Metacognitions and negative emotions as predictors of symptom severity in chronic fatigue syndrome

Lorraine Maher-Edwards, Bruce A. Fernie, Gabrielle Murphy, Adrian Wells, Marcantonio M. Spada

    Research output: Contribution to journalArticlepeer-review


    Objective: Chronic fatigue syndrome (CFS) describes a condition that is primarily characterized by fatigue and flu-like symptoms that are not alleviated by rest. This study investigated the relationship among metacognitions, negative emotions, and symptom severity in CFS. Methods: A total of 96 patients who had received a diagnosis of CFS according to the Oxford Criteria completed a battery of self-report measures that consisted of the Depression Anxiety Stress Scales, the 30-Item Metacognitions Questionnaire, the Chalder Fatigue Questionnaire (CFQ), and the RAND 36-Item Short-Form Health Survey-Physical Functioning. Results: Correlation analyses showed that negative emotions and metacognitions were positively correlated with measures of symptom severity and that metacognitions were a better predictor of symptom severity than anxiety and depression. Hierarchical regression analyses indicated that (1) lack of cognitive confidence predicted both mental and physical factors of the CFQ and physical functioning independently of negative emotions and (2) beliefs about the need to control thoughts predicted the mental factor of the CFQ independently of negative emotions and lack of cognitive confidence. Conclusion: The data support the potential application of the metacognitive model of psychological disorder to understanding CFS. © 2011 Elsevier Inc.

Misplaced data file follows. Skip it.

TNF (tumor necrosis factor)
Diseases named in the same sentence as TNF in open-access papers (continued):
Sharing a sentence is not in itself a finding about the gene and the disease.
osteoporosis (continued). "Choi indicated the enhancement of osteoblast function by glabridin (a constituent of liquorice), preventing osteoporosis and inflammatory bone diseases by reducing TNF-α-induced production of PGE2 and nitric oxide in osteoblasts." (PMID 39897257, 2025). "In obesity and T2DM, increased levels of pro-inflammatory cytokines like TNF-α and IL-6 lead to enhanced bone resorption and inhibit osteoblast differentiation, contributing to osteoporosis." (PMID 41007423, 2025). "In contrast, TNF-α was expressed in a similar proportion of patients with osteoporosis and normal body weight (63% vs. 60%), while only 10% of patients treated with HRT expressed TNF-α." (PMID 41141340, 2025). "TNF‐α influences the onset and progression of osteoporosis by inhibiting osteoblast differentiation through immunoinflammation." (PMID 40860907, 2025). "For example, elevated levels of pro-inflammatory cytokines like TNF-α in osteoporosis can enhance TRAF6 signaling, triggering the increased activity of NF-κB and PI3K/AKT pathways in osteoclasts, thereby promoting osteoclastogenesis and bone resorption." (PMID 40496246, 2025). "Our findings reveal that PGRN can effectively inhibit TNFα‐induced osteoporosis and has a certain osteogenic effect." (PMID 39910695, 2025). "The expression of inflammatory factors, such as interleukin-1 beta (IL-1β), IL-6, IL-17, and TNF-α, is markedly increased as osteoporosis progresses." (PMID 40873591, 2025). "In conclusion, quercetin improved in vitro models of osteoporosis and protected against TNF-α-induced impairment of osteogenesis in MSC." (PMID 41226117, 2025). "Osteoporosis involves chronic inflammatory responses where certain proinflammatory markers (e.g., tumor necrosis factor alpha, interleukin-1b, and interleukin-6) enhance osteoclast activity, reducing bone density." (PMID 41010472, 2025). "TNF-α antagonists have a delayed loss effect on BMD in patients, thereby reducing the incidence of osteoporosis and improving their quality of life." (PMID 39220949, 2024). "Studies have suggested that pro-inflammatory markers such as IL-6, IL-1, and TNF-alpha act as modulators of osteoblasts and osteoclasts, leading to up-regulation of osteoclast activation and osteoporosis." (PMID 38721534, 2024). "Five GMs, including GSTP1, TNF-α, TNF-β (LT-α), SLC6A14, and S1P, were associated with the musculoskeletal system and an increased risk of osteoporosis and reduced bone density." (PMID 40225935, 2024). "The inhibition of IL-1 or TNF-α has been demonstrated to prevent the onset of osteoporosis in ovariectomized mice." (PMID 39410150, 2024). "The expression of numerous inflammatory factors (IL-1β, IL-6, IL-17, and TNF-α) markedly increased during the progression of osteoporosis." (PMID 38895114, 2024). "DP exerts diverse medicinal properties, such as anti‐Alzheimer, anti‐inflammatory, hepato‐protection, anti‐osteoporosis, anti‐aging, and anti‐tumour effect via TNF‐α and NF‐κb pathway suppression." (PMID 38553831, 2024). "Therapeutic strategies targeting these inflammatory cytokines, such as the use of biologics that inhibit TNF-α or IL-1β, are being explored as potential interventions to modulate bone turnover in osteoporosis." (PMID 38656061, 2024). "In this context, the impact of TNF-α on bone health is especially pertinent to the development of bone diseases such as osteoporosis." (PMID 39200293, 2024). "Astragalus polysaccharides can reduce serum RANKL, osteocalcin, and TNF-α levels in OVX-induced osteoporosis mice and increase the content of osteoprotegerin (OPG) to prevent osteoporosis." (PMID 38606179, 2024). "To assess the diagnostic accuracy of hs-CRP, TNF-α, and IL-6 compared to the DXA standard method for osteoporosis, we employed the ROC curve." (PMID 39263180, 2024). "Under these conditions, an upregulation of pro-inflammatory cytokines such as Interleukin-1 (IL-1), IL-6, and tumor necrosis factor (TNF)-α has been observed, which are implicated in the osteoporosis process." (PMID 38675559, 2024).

Original languageEnglish
    Pages (from-to)311-317
    Number of pages6
    JournalJournal of psychosomatic research
    Issue number4
    Publication statusPublished - Apr 2011


    • Chronic fatigue syndrome
    • Metacognitions
    • Negative emotions
    • Symptom severity


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